We need to teach the church to invest in films and TV
By Rev C D Jebasingh
THE opportunity for Christian filmmakers to spread the Gospel through TV, especially through the Doordarshan network has increased over the years. This is because Doordarshan channels have increased manifold over the years. Nowadays, there are many regional Doordarshan channels. Earlier there were just four of them. Doordarshan reaches out to the entire population of India. Doordarshan allocates slots for Christian programming on Christmas and Easter. However, if Christian programmes are exceptionally good then they are aired on regular days too.
DD Podhigai, Doordarshan’s Tamil language regional channel airs a Gospel programme called ‘Vettriyum, Vaazhvum’ (Victory and Life) by Rev. Sam P. Chelladurai, pastor of Apostolic Fellowship Tabernacle, a church headquartered in Chennai, from 10:30 pm to 11 pm. He is presenting quality Gospel programmes.
It’s upsetting to see producers and channel heads trying to attract the gullible youth with socially harmful youth-based reality shows. A very interesting parallel comes to my mind. Some years ago, the churches in the US told Hollywood biggies that churning out movies with a staple of sex and violence would fetch them less money than family friendly and faith-based films. The Christian Film and TV Commission reminded them that they had a very serious commitment towards the youth. A campaign with prayers was conducted throughout the country by Ted Baehr, founder and publisher of MOVIEGUIDE.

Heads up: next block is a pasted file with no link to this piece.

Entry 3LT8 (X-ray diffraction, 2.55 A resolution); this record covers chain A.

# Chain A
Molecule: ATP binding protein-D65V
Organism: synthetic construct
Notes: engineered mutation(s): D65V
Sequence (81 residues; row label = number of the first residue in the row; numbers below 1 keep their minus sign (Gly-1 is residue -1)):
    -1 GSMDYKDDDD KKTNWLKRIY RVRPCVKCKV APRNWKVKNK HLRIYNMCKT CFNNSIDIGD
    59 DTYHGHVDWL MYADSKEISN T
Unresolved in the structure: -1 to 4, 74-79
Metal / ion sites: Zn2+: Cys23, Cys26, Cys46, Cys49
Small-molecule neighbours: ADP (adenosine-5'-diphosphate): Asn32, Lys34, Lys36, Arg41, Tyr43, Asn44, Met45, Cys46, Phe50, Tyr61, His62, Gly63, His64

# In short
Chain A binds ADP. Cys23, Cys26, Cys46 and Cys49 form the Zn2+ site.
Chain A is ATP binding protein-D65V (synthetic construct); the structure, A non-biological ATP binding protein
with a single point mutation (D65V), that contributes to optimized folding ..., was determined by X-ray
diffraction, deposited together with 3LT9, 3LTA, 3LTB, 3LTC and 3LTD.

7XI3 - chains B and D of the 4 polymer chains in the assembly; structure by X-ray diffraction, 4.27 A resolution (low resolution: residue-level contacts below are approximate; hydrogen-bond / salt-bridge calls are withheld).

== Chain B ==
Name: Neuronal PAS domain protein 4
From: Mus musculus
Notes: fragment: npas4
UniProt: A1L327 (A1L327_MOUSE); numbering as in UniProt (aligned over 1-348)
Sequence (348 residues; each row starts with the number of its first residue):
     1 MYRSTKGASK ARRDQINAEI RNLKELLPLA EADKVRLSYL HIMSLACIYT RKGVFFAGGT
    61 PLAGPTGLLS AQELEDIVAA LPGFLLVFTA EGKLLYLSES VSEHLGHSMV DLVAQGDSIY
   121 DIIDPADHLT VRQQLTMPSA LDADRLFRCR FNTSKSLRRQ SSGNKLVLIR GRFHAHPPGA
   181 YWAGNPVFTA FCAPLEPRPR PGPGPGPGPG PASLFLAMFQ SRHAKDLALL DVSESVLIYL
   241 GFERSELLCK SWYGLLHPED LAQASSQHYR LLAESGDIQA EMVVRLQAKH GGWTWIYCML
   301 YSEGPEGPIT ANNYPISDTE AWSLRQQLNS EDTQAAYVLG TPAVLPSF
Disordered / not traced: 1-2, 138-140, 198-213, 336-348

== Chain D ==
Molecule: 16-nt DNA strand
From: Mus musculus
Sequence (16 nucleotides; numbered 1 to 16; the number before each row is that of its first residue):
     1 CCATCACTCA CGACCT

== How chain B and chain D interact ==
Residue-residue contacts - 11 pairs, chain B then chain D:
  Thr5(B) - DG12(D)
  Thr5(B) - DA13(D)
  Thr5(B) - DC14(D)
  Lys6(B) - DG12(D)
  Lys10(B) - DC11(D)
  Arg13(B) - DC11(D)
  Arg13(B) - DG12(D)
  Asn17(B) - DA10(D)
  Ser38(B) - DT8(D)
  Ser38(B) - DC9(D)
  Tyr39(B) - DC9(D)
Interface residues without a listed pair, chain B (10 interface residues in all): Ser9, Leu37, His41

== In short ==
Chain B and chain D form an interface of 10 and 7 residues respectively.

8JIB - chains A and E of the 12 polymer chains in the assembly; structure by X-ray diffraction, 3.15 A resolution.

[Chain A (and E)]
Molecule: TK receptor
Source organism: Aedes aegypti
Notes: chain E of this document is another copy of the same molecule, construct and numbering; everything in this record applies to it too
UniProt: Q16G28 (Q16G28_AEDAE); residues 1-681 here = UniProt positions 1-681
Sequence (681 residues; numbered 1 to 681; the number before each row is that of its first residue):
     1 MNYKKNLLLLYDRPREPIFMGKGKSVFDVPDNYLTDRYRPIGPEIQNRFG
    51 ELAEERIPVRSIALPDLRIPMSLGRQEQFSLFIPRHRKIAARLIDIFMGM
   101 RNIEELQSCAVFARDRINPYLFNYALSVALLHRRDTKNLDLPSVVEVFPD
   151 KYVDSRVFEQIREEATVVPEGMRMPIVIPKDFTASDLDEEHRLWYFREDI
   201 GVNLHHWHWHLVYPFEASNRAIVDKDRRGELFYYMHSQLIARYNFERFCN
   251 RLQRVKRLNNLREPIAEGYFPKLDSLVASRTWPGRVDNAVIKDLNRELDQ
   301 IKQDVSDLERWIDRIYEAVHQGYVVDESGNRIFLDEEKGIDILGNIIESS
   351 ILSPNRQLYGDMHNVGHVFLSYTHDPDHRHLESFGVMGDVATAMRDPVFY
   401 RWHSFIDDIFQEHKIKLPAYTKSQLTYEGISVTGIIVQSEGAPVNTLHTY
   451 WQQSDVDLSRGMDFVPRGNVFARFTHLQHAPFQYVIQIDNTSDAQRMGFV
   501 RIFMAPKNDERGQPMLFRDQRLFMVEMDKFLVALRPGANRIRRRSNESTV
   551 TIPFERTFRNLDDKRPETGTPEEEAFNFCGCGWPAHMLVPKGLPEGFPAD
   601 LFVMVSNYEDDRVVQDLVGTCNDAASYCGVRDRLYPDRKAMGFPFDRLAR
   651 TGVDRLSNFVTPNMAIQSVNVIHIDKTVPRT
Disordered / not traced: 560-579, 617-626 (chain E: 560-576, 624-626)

It was statistically proved that the church was right that clean films drew larger numbers. A similar campaign should be conducted by churches of India to reform our film industries.
I don’t think that there is a bias now in portrayal of Christian characters in films and TV. Of course, there was a time the bias existed and that was from the beginning of the ‘50s to the late ‘70s. At that time, almost all villains had Christian names.
As far as the choice of the actor who will play Jesus in a serial on the Lord is concerned it isn’t mandatory that he has to be Christian. In 1978 a Telugu Brahmin named Vijayachandra made a film titled ‘Karunamayadu’ (The Merciful) in Telugu. While veteran director A Bhimsingh directed the film, Vijayachandra did the role of Jesus. This film drew huge crowds and ran for four straight weeks. Viewers were in tears when they witnessed the crucifixion scene. ‘Karunamayudu’ has been the pioneer in culturally-relevant film evangelism for over thirty years. John Gilman, president and founder of Dayspring International, took it upon himself to popularize the film by dubbing it in 14 Indian languages. The Hindi version of this film titled ‘Dayasagar’ was shown all over India including the tribal people and rustics. Hundreds accepted the Lord when they saw this film. According to Dayspring’s estimate, 150 million villagers have seen the film all over India.
Sadly, our churches have this notion that films are evil. They need to be told as long as films are used to spread the Gospel they aren’t evil. Therefore, it is the responsibility of Christian filmmakers and TV producers to teach the church that films and TV are powerful media to spread the Gospel.
As told to Pallavi Bhattacharya
(C D Jebasingh is the founder of Galilean International Films and Television Services and a passionate advocate of evangelical efforts through media.)
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